'The Mama Sherpas' Brigid Maher on Why a Documentary About Midwives Is So Important

ricki lake, brigid maher, abbey epsteinOdds are you've heard of the documentary films The Business of Being Born and More Business of Being Born, where executive producer Ricki Lake and director Abby Epstein inspired thousands of moms to take charge of their births. Now, this power team has produced a new film with director Brigid Maher called The Mama Sherpas, which focuses on one of a mom's key allies in achieving the birth that they want: midwives.


Midwives, who delivered all babies before 1900, are trained to avoid unnecessary medical interventions like C-sections. And while some may assume that midwives only handle home births, they also work in hospitals -- and are increasingly part of collaborative care practices that combine the mom-centered midwife model with the safety of a hospital setting.

All of which appealed to Maher, who had a cesarean for her first birth but shuddered at the prospect of getting another.

So, Maher hired a midwife at a hospital to help her have a VBAC (vaginal birth after C-section) -- a delivery method discouraged by many doctors but that midwives are skilled at handling. Maher's VBAC turned out to be a success, enabling this mom to give birth to a whopping 9-pound, 10-ounce baby ... and the inspiration for this film was born as well.

"She popped out and as my husband is my witness, I immediately said, 'I have to tell this story,'" Maher says.

Maher soon joined forces with Lake and Epstein -- whose Business movies critiqued how some hospitals subtly pressured pregnant patients into getting costly medical procedures they didn't need. Back then, this pioneering team's message wasn't always well received.

"Just to give you a sense of how far we've come, back in 2007 with the first movie's release, we were booed and screamed at by hospital staff, who said horrible things about us," says Lake. "Yet a couple months ago, I was given a Mother of the Year award. I never thought this personal project would have the impact it's had. Abby and I were so privileged to add our names to this film and to continue the conversation."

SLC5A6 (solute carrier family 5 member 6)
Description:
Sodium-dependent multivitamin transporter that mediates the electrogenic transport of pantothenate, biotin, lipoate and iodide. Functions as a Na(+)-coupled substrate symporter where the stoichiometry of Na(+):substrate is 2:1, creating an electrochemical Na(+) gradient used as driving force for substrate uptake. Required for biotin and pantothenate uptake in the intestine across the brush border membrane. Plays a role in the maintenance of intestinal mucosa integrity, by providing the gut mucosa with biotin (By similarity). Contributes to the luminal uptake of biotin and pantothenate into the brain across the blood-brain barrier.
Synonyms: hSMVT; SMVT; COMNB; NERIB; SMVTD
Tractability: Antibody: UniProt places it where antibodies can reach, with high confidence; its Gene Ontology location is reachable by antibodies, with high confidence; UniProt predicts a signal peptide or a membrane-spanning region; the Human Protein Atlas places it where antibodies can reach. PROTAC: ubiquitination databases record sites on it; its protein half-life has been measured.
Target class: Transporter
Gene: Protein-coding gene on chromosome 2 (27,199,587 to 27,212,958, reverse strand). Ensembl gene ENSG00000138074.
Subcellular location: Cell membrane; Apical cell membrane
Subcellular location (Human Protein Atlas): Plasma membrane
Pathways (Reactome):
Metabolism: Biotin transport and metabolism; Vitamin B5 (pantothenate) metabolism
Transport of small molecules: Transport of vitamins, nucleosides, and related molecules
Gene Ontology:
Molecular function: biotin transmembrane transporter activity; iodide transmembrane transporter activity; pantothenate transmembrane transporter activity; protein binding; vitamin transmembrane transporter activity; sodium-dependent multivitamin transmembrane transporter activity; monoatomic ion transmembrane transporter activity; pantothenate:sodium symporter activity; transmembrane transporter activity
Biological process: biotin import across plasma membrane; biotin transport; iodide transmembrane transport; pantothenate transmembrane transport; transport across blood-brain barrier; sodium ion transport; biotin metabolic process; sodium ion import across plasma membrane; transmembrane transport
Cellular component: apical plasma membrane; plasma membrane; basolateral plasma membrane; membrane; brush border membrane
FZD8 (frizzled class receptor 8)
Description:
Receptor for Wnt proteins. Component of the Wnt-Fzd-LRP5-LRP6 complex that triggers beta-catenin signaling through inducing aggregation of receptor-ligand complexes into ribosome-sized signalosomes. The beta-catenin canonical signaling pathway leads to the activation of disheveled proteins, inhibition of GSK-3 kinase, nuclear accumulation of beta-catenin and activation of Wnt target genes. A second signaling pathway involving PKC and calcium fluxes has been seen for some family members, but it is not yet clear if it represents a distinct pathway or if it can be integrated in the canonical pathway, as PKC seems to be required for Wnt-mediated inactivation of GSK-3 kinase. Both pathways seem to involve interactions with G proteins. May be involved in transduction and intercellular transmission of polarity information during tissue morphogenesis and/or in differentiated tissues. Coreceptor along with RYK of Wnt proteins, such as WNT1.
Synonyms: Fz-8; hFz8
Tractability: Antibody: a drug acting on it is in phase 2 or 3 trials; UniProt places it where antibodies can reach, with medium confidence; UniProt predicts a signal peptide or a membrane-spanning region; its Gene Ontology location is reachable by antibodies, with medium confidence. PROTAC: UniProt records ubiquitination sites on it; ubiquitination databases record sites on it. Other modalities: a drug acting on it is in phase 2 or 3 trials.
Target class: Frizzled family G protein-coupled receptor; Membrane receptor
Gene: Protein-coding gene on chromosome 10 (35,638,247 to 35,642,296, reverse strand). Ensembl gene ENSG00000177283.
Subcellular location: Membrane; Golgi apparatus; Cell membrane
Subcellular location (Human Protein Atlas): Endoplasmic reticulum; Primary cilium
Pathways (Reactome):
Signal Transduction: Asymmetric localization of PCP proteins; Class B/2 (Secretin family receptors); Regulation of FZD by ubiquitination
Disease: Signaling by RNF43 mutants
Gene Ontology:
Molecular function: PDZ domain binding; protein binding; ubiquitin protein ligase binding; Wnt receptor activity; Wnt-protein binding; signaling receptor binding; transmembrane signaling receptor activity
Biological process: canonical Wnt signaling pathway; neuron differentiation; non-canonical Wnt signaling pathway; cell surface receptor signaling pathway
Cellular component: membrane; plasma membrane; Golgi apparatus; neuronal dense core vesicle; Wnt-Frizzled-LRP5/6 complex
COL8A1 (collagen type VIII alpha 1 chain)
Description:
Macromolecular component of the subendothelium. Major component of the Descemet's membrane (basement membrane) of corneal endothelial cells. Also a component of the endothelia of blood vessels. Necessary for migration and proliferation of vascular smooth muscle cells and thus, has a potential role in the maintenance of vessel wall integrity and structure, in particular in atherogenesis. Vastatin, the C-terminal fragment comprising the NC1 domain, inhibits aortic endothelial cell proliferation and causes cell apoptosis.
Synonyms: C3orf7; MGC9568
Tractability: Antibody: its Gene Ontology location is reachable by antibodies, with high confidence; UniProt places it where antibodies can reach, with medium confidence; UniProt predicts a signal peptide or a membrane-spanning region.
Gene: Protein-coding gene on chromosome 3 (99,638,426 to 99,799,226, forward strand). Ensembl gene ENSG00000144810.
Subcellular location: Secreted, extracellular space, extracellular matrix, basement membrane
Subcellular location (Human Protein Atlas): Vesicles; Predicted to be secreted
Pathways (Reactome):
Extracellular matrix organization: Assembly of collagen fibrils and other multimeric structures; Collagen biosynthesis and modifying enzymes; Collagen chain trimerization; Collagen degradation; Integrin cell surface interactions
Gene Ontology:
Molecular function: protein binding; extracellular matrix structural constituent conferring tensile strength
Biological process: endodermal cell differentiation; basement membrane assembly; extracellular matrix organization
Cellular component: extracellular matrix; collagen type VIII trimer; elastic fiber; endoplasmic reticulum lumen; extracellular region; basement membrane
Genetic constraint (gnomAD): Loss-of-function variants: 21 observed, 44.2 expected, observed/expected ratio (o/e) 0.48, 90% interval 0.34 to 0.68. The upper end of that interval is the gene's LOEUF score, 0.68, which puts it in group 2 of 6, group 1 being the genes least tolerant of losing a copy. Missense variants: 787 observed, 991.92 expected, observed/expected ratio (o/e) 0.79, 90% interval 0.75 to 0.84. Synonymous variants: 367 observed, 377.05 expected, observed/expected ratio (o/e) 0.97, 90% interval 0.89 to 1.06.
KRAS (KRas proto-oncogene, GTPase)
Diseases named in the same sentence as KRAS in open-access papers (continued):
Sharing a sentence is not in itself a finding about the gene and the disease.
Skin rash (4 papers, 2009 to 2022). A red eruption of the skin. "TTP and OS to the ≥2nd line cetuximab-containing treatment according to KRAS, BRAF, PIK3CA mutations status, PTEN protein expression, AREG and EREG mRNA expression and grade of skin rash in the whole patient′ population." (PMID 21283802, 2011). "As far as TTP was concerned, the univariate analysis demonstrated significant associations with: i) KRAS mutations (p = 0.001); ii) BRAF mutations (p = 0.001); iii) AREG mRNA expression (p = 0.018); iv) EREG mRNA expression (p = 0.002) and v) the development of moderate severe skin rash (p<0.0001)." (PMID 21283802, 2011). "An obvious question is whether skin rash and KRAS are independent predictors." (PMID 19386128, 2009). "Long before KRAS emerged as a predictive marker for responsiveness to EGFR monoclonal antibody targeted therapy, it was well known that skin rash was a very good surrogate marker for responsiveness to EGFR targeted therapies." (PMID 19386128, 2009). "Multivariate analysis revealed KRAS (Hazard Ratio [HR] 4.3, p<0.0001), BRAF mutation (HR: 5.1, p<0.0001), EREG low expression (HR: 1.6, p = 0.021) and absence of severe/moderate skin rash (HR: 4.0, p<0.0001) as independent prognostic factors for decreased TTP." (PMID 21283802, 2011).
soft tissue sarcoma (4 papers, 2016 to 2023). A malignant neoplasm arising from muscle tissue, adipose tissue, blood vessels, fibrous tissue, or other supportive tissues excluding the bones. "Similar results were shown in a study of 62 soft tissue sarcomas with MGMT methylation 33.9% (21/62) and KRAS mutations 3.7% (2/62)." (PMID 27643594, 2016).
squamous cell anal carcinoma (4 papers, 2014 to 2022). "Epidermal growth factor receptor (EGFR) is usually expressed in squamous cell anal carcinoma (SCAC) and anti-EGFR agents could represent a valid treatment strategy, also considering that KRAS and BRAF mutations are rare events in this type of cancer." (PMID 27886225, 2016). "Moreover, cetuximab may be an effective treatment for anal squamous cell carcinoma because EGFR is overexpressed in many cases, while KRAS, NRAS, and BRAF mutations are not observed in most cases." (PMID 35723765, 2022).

More from The Stir: 'Mama Sherpas': A Sneak Peek at Ricki Lake's New Documentary About Midwives (VIDEO)

Epstein was also thrilled to co-produce Mama Sherpas with Lake because this movie seemed like the logical next step. 

"When The Business of Being Born came out, it was primarily focused on home birth and it was very provocative and controversial," says Epstein. "But obviously, only around 1 percent of women give birth at home. So what can we do for the 99 percent who are going to a hospital? How can we make those people have a more home-birth-like experience?"

With one in three U.S. births ending up C-sections today, Maher hopes her movie points women to an alternative.

"I think that The Business of Being Born was such a powerful film in articulating what's problematic and continues to be problematic about a hospital birth," says Maher. "This filmlooks at the solutions. It shows women that there are good options out there for women who choose to have a hospital birth."

Epstein hopes that this movie may help expectant moms challenge what their doctors may be telling them about their options.

"I really hope that people will see this and realize what's possible, as in, 'Wow, I have a breech baby and maybe I don't have to have a C-section,'" Epstein says.

And even if the women who watch this film still decide to go with a traditional hospital birth without a midwife, Maher still feels like she's succeeded in helping women make more informed decisions and become more comfortable with the prospect of giving birth.

"Even if moms ultimately decide the midwife's model's not for them, this movie still normalizes the birth process," says Maher.

Or perhaps this film might help change what "normal" is. After all, as Lake points out, "We have this image of what we think birth is like in hospitals -- of being told when to push, of being numb from the waist down ... I just love that these films are out there. I love that we're doing work that really makes the world a little bit better." 


In the photo: Ricki Lake, Brigid Maher, Abby Epstein; image via The Mama Sherpas

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